In places where the start of voting was delayed, crowds waited patiently, with no thought of abandoning the queues. "We are here to cast votes, and even if we have to stay here another day we won't leave unless the ballot is in the box," commented a voter interviewed by IPS outside the Hospital Hill Primary School in Nairobi, where balloting started two hours late.
The missing AROW
The Old Kibera Primary School in Nairobi remained the focus of attention through much of the day. Situated in the Langata constitutency of Raila Odinga, the main challenger to President Mwai Kibaki, its polling staff could not spot Odinga's name in the voters' register, and he had to leave the school without casting his ballot.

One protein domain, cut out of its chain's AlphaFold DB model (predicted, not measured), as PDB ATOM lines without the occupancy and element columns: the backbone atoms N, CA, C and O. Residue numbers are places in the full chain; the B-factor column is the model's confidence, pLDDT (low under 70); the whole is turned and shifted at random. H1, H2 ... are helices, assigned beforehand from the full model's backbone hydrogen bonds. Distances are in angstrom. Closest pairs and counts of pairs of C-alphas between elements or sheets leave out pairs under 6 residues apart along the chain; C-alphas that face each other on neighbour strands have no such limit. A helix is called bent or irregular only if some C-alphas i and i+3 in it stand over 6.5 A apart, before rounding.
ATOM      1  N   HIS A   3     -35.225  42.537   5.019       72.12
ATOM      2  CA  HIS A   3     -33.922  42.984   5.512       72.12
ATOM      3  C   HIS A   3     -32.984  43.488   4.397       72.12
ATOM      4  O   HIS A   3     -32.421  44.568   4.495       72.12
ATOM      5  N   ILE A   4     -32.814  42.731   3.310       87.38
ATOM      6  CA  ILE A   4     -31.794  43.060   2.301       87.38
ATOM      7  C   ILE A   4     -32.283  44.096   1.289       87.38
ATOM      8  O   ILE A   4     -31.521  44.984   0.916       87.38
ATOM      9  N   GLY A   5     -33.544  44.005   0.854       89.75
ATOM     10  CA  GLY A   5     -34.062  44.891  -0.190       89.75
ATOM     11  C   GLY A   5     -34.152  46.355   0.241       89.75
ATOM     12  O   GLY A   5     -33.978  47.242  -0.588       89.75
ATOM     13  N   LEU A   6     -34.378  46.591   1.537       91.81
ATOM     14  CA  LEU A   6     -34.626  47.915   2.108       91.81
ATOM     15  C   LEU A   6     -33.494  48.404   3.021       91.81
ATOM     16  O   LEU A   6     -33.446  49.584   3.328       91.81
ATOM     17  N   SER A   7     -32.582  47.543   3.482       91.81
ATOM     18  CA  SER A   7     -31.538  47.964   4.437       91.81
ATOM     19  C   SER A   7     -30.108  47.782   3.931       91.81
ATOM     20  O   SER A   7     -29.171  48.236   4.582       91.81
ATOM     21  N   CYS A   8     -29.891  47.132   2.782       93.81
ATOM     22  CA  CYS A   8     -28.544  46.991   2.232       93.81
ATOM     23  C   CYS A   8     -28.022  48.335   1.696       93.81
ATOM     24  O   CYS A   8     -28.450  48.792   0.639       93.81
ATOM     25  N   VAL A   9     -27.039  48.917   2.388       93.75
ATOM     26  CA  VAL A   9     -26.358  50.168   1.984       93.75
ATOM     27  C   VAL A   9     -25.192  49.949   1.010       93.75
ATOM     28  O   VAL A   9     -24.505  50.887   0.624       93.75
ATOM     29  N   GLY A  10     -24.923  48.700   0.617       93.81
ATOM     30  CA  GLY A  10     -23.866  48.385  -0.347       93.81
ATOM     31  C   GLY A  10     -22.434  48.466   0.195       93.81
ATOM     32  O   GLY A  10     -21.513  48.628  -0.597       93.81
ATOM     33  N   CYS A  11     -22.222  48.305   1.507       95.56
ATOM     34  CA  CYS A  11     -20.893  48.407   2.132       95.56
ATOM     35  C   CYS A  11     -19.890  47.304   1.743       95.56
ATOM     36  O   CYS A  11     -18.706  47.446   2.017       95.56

Odinga drove straight to the Electoral Commission of Kenya's offices in downtown Nairobi to register a formal protest. The matter was sorted out when he was told that he is indeed a registered voter, and that the confusion had resulted from a new procedure adopted by the commission of ordering voters to queue according to their names, in alphabetical order.
This procedure meant that the voters' registers were split accordingly at different booths within a polling site. In Odinga's case, many registers of voters whose surnames started with A, R, O and W were misplaced. During an impromptu press conference, a top commission officer explained that this was the result of human error, not a ploy to disenfranchise the opposition leader. Odinga, to his credit, refrained from launching a rigging tirade against the government and went back to Old Kibera to try again.
Youth come of age